Objective—To compare quantitative densitometric
computed tomography (CT), morphometric, and histologic
data of normal lungs in dogs with similar parameters
obtained after induction of an acute inflammatory
response and determine whether CT densitometry
correlated with histopathologic changes.
Animals—6 healthy adult dogs.
Procedure—After initial CT, 1 mL of 0.1M hydrochloric
acid (HCl) and 3 mL of autologous blood were instilled
into the right middle (RM) and caudal segment of the
left cranial (LCCd) lung lobes, respectively. Immediately
and 24 hours after instillation, CT was repeated. At 24
hours, dogs were euthanatized and lungs were fixed
and sampled for morphometric and histologic evaluation.
The CT data were compared with lung morphology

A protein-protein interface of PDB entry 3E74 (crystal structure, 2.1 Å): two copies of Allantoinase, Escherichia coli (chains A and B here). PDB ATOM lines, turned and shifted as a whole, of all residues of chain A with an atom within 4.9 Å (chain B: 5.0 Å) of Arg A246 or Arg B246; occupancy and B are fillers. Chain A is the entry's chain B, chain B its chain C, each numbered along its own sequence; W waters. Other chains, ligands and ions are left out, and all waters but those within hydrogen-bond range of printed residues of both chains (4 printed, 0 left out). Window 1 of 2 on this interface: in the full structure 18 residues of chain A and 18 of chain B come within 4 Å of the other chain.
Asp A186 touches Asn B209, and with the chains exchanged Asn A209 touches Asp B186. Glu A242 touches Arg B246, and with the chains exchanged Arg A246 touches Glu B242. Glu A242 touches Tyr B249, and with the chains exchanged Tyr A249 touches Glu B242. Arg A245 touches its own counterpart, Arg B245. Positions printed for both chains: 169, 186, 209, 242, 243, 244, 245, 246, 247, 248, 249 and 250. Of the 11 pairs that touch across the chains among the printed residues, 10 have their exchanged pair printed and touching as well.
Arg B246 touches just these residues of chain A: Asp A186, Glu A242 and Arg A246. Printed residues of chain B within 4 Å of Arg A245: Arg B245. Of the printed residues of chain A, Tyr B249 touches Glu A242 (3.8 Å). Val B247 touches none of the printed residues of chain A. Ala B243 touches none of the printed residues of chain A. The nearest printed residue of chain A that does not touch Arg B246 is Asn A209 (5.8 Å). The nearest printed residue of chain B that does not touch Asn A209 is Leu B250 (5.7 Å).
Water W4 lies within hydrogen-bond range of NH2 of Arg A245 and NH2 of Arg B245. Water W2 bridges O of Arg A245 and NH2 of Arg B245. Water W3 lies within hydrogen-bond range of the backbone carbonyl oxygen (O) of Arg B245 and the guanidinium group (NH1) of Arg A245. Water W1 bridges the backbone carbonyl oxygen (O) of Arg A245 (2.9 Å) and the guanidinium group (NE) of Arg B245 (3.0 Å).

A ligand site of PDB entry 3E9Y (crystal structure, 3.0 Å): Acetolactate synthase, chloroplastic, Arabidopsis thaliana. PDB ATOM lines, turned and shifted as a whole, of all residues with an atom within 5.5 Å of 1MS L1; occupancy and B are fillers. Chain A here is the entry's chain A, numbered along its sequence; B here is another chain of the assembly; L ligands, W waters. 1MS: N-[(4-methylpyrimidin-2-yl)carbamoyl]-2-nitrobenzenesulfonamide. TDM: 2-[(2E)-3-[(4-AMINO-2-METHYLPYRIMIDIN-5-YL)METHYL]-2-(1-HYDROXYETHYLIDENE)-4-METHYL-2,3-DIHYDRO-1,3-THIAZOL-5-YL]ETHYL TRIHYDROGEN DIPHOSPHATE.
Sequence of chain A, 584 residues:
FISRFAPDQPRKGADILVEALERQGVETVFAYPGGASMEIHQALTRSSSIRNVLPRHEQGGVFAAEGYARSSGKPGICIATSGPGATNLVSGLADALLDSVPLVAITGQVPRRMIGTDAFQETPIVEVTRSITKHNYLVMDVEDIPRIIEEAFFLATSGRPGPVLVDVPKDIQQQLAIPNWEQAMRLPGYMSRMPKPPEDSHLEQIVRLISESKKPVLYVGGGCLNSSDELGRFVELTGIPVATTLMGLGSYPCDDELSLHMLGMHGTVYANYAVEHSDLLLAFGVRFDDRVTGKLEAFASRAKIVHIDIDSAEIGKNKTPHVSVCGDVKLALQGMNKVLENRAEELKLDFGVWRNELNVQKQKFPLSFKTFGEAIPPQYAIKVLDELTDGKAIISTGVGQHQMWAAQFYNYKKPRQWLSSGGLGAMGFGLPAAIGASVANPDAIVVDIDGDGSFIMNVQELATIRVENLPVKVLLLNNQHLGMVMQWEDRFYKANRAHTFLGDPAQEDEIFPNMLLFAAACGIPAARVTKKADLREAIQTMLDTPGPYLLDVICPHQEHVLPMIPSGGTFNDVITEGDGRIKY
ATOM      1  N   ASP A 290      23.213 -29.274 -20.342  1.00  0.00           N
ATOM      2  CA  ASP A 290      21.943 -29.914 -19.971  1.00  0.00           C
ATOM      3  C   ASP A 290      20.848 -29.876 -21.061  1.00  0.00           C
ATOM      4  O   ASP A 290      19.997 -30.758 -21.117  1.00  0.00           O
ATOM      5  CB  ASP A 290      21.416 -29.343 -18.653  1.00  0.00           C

and morphometry by use of unpaired t tests.
Comparison with lungs from control dogs was performed
using Spearman rank correlation coefficients.
Results—Mean Hounsfield units (HU) from control
and baseline HU from experimental dogs were identical.
Immediately after instillation of HCl or blood, there
was increased attenuation in both lobes. Autologous
blood initially induced severe changes that almost
completely resolved at 24 hours; HCl induced severe
changes at 24 hours. Significant increases in percentage
of parenchymal airspace and alveolar diameter
resulted in decreased surface area-to-volume ratio in
lobes receiving HCl. Histologic scores were significantly
higher in the RM lobe, compared with controls.
Conclusions and Clinical Relevance—Computed
tomography attenuation correlated well with histomorphometry
and histologic findings in this model.
Lung lesions after autologous blood were transient
and of limited severity. Lesions induced by HCl were
severe; alterations in morphometric and histologic
parameters were reflected in CT attenuation measurements.
(Am J Vet Res 2004;65:1114–1123)